4 key considerations for determining office space investments

    May 20, 2021

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    Office space in a post-pandemic era | Blog | Kogniz
    Written By
    Anne M. Acosta

    Across the globe companies are struggling with deciding on how to formulate their office space plans from pre-COVID-era footprint to a post-COVID-era world.   On one side, they’ve heard that many employees want to work remotely on a permanent basis, others want a hybrid arrangement and still others want to go back to the office 100%.    Within the context of a year of remote work, the fact that many employees still have children at home during the day for now, and the reality that many employees chose to move during the pandemic, it will take extreme creativity and flexibility to determine what to do next and when.

    If you don’t have sufficient data, it’s immensely difficult to understand which buildings and spaces are most needed, which can be vacated and what configurations make sense and how to keep everyone safe until the critical masses of people have been vaccinated worldwide.   Our clients have looked for us to help guide them through this time.   We recommend that our clients consider four key factors in redesigning their buildings and workspaces of the future:

    1. Monitor and measure each employee or visitor’s temperature upon entering buildings -  Companies pursuing hybrid strategies or beginning to track which spaces are used and how can leverage existing FDA-compliant temperature measurement technology at a minimum at their entrances to instill confidence in their efforts to keep employees and visitors safe until the pandemic has subsided worldwide or vaccination rates increase. 
    2. Decide on an appropriate mask wearing policy and automated method to ensure vaccination status - They can also decide whether or not to continue using masks at work based on vaccination rates in their communities or other factors or to follow the CDC guidelines and rely on the honesty of their employees and visitors.  Regardless of the decision, they should look for technologies to be able to efficiently track mask usage or if no mask is detected, leverage workflows or surveys to invite employees or guests to upload a photo or scan their vaccination cards to ensure everyone’s health and safety and compliance with federal, state or local requirements as needed.
    3. Understand which buildings are being used, where people congregate, what types of rooms are being used/desired - While some badge access systems offer some data points regarding entrances/exits using badges, many companies currently lack data about how their facilities are being used and how they will be used in a post-pandemic or endemic era.   Luckly, there are numerous technologies in the market that can help with occupancy of buildings and conference rooms, and social-distancing technology can also help companies understand how and where people congregate and where they collaborate.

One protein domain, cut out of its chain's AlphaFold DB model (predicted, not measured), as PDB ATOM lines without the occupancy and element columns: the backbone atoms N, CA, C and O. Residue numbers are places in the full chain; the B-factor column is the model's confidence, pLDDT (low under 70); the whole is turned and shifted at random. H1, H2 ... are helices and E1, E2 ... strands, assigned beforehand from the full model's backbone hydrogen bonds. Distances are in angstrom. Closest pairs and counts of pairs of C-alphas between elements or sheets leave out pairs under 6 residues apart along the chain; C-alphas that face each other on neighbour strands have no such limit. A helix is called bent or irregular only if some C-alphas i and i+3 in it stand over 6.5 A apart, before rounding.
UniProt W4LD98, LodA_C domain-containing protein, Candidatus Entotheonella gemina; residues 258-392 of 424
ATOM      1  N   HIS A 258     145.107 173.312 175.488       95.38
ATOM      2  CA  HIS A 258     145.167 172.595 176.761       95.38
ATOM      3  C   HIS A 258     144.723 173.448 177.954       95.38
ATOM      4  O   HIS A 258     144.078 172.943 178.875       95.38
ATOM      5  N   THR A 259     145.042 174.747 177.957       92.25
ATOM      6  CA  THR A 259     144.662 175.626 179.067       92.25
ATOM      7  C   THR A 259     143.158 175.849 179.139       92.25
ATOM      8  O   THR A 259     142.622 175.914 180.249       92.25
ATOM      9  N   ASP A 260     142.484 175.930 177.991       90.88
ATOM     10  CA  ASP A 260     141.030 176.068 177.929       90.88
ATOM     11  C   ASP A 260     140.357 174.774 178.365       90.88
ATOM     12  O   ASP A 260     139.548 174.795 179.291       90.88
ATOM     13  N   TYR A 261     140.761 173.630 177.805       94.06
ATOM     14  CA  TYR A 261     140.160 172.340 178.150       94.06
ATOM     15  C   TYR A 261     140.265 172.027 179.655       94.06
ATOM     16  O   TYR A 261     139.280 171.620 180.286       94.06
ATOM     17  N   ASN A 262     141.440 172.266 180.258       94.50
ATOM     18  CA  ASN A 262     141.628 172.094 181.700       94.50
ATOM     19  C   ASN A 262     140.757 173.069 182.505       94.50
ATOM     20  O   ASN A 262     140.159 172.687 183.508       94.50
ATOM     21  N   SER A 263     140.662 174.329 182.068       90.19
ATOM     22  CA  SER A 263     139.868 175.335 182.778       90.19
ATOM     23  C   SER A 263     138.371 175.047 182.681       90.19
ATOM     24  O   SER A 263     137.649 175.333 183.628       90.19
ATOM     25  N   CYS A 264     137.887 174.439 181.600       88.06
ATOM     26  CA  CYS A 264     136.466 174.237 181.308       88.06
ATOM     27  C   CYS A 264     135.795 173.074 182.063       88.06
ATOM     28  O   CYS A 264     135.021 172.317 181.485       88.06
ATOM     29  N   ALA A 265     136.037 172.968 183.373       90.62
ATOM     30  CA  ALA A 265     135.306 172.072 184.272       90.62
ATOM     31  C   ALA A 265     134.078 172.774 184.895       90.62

4. Evaluate remote workers’ collaboration needs first -  Instead of returning to enabling in-office environments first and expecting remote workers to just deal with not being able to see white boards or participate effectively in conference room discussions, companies should design for the remote workers’ needs first and then determine the needed technologies, spaces, and training of both remote and in-office workers so that they will collaborate better and be more productive.    This also means that if in-office or hybrid office employees can also participate if they’re working from home for a few days as well.   

    According to a recent McKinsey article, Reimagining the office and work/life after COVID-19,  “Rent, capital costs, facilities operations, maintenance, and management make real estate the largest cost category outside of compensation for many organizations, ...it often amounts to 10 to 20 percent of total personnel-driven expenditures.”    Instead of just downsizing office space with broad strokes, there’s a need to right-size office space a lot more creatively, and this will allow companies to save money on real estate expenses and enable collaboration in person, where it makes sense with the right safety and collaborative approach based on actual needs.

    Let us know if you’re interested in learning more about how we’ve helped numerous Fortune 1000 companies to develop and future-proof their office spaces.   

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